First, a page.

Defining Renewable Energy: How Polluters and Wall Street Are Trying to Hijack the Renewable Energy Movement
Renewable energy is gaining momentum and popularity. Unfortunately, factory farms, loggers and landfills are lining up to profit by trying to convince the public and policy makers that their waste is clean renewable energy. At the same time, tradable renewable energy credits are undermining efforts to create truly clean renewable energy.
Tim Whitehouse, Executive Director, Chesapeake Physicians for Social Responsibility
Tim Whitehouse has more than 20 years of experience working on a wide range of environmental issues with governments, businesses, nonprofit organizations and community groups. He has worked as an environmental consultant for companies on international trade and environmental issues, and helped start a local nonprofit organization focusing on clean energy issues. Previously, he was head of the Law and Policy Program at the Commission for Environmental Cooperation in Montreal, Canada and a senior attorney at the U.S. Environmental Protection Agency in Washington, D.C. He is interested in the interface of policy and science and in strengthening transparency in government.
|Rita Leadem, Assistant Director, NC WARN
Rita Leadem is the assistant director of NC WARN, a climate justice nonprofit in North Carolina that watchdogs Duke Energy and promotes clean energy solutions. Rita completed her masters of regional planning at UNC-Chapel Hill and an undergraduate degree in environmental science from UNC-Asheville. She has been working with NC WARN for the past eight years to help North Carolina adopt a clean energy economy in order to slow climate change, create healthier communities and support green jobs.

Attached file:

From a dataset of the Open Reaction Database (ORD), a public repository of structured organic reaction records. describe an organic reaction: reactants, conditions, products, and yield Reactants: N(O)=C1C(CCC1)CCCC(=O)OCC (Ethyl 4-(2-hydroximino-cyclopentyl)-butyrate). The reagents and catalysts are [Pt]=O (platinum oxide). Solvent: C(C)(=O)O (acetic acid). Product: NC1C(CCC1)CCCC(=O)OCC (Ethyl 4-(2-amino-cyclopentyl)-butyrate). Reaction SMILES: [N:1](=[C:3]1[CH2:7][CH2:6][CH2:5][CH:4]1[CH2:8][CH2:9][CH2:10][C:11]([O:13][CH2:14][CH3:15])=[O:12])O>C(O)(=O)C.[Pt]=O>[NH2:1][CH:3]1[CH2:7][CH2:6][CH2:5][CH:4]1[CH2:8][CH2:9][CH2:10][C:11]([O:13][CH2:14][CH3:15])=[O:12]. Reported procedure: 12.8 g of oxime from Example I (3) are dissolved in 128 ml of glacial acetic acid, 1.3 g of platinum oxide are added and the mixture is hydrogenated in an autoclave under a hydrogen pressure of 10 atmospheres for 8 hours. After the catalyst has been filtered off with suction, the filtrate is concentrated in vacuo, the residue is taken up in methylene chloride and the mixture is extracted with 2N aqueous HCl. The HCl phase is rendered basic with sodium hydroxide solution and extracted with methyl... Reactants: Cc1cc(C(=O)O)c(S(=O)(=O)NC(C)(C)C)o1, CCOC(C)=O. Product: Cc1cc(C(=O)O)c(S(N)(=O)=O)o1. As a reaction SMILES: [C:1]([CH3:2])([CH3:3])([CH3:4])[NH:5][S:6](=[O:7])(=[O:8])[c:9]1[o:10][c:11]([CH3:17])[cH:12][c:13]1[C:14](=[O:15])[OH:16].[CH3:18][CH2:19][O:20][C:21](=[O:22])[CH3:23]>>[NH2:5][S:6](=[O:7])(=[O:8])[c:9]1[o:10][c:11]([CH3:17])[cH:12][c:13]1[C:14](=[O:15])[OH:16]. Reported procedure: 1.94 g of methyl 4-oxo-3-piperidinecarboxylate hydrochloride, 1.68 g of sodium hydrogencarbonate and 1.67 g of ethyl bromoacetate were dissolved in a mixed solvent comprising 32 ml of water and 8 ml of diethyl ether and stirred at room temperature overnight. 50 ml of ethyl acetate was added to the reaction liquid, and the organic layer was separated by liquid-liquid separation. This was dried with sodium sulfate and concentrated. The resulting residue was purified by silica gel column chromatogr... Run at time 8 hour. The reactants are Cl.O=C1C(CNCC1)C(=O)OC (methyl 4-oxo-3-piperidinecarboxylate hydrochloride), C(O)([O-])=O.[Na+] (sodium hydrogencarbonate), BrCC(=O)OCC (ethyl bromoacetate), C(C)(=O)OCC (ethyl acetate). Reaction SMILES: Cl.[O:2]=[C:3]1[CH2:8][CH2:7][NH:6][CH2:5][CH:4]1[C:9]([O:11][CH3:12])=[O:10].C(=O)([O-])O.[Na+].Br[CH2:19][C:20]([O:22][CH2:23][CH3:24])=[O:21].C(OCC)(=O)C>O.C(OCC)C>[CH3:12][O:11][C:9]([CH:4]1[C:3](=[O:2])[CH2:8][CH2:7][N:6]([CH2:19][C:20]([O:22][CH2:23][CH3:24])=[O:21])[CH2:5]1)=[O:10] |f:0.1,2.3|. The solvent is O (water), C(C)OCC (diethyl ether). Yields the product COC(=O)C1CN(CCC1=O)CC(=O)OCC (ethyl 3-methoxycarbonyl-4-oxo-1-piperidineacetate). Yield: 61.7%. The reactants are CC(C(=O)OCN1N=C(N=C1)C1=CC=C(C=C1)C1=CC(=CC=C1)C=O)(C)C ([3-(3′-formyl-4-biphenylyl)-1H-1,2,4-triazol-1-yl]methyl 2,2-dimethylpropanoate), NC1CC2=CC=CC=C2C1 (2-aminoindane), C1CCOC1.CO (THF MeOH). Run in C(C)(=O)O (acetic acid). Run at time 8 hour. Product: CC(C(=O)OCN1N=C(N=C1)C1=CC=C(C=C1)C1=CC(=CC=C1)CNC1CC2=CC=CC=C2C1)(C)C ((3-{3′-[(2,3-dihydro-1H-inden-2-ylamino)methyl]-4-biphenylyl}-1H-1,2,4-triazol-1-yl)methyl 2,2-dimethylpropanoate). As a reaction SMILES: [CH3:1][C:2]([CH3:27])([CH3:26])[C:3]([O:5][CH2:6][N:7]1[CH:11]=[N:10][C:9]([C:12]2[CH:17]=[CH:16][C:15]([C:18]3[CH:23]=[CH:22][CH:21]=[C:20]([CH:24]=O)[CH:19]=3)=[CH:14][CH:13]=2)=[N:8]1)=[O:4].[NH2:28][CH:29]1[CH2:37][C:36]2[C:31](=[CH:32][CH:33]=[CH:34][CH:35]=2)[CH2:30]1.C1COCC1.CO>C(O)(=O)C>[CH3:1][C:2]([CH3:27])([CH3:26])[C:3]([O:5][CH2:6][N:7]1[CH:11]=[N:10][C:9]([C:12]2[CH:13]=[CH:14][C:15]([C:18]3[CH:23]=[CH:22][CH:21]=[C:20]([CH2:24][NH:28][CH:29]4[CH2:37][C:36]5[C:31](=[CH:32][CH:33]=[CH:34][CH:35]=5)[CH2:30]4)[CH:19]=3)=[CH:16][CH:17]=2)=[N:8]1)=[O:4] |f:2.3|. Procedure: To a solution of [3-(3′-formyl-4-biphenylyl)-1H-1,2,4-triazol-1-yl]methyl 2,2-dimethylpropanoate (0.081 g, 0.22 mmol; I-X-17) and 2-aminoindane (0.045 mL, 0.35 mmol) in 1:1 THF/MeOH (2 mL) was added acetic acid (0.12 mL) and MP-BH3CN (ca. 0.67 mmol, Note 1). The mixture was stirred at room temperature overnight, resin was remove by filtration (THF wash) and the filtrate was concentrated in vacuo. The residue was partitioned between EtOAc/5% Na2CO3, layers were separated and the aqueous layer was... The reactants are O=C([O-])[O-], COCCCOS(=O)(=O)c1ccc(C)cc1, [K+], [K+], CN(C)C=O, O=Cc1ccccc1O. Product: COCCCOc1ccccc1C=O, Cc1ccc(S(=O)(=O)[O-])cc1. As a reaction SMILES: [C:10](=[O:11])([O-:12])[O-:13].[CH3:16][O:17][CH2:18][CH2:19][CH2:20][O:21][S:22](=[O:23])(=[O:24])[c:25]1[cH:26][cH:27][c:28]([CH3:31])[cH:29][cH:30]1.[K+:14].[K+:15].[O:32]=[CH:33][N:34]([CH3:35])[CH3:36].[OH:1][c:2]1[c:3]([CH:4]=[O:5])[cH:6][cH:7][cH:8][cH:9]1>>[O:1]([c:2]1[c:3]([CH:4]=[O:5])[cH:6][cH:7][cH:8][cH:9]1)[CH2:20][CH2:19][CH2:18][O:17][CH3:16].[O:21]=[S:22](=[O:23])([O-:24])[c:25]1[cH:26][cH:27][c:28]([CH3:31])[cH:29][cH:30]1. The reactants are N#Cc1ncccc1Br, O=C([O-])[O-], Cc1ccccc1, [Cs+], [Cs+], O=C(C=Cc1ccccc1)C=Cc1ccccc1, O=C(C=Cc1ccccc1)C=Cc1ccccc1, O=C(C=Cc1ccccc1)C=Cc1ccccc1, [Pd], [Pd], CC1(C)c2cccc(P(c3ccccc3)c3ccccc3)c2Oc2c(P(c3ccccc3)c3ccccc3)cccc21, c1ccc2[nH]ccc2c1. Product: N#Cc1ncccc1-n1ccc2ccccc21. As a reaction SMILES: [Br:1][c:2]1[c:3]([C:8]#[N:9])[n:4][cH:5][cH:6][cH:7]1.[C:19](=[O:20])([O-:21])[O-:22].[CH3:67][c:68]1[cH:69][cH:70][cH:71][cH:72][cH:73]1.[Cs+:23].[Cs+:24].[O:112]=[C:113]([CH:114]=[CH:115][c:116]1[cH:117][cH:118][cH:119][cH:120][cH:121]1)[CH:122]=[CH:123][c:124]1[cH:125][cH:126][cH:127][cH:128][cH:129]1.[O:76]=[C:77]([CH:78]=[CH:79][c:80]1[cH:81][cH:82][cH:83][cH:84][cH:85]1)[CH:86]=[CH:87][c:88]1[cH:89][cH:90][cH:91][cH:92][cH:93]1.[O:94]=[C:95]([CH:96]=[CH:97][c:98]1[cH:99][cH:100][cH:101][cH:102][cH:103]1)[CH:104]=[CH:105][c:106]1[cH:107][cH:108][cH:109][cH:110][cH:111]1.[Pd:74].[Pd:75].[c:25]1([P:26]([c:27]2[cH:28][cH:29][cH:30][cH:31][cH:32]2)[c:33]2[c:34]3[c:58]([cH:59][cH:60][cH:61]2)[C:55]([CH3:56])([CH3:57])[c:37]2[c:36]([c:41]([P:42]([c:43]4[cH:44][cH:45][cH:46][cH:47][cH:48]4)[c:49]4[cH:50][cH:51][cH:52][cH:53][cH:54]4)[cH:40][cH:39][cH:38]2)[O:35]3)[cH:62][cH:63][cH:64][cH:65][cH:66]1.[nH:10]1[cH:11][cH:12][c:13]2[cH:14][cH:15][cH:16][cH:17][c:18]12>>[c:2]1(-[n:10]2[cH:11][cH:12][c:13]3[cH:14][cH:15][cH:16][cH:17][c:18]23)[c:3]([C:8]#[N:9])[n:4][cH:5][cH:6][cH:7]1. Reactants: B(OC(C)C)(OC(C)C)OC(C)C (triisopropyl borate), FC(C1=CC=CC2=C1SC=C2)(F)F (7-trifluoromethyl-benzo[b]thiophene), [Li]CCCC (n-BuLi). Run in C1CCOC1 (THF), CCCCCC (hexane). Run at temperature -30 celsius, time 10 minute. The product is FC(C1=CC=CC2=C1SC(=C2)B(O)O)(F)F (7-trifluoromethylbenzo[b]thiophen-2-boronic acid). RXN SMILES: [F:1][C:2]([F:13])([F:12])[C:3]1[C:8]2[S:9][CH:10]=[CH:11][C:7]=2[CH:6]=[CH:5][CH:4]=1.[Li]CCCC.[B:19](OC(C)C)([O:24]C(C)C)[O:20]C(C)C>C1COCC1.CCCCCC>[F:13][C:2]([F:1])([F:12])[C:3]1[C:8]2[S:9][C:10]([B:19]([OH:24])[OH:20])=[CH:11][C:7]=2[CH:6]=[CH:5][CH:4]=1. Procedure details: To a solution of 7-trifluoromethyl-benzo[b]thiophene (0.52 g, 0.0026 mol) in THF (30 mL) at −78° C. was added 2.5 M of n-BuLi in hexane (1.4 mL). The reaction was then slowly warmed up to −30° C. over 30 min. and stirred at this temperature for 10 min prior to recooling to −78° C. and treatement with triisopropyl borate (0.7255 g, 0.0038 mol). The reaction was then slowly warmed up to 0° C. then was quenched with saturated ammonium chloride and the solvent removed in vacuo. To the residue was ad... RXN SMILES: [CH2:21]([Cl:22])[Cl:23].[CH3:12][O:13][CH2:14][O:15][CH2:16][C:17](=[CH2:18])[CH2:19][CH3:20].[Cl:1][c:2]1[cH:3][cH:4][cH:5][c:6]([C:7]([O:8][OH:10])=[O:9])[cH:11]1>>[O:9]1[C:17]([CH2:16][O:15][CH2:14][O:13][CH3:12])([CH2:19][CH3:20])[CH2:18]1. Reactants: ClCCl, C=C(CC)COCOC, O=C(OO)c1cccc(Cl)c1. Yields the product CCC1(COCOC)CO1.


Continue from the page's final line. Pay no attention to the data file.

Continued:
|Mitch Jones, Senior Policy Advocate, Food & Water Watch
Mitch Jones is a Senior Policy Advocate at Food & Water Watch. He represents the organization in Congress and in Maryland on a range of issues including fracking, water infrastructure and agricultural policy. He was previously the director of the Common Resources program and the Fish program at Food & Water Watch. Mitch also worked as the Senior Legislative and Policy Analyst for Food & Water Watch’s Water program. Prior to joining Food & Water Watch, he worked at the United Food and Commercial Workers International Union, focusing on issues related to food safety and renewable fuel policy. He has appeared on CNBC, Al Jazeera English and various radio stations across America. He has been quoted in the Financial Times, the New York Times, the Washington Post, the Baltimore Sun and other publications. He holds a B.A. in history and philosophy from the University of Illinois at Urbana-Champaign, and an M.A.L.A. from St. John’s College, Santa Fe.
|Frida Kieninger, Campaign Officer, Food & Water Europe
Frida Kieninger is a Brussels-based Food & Water Europe campaign officer promoting a ban on fracking and a phase out of fossil gas in Europe. Working with local European groups and US-based researchers, she raises awareness of the countless risks of hydraulic fracturing. After completing her master’s thesis on intensive agriculture in southern Spain, Frida became involved with issues concerning the European food system as well as the transition to a sustainable energy system, community energy and questions of climate justice. She has dealt with various food and energy issues in the context of EU institutions and Brussels NGOs.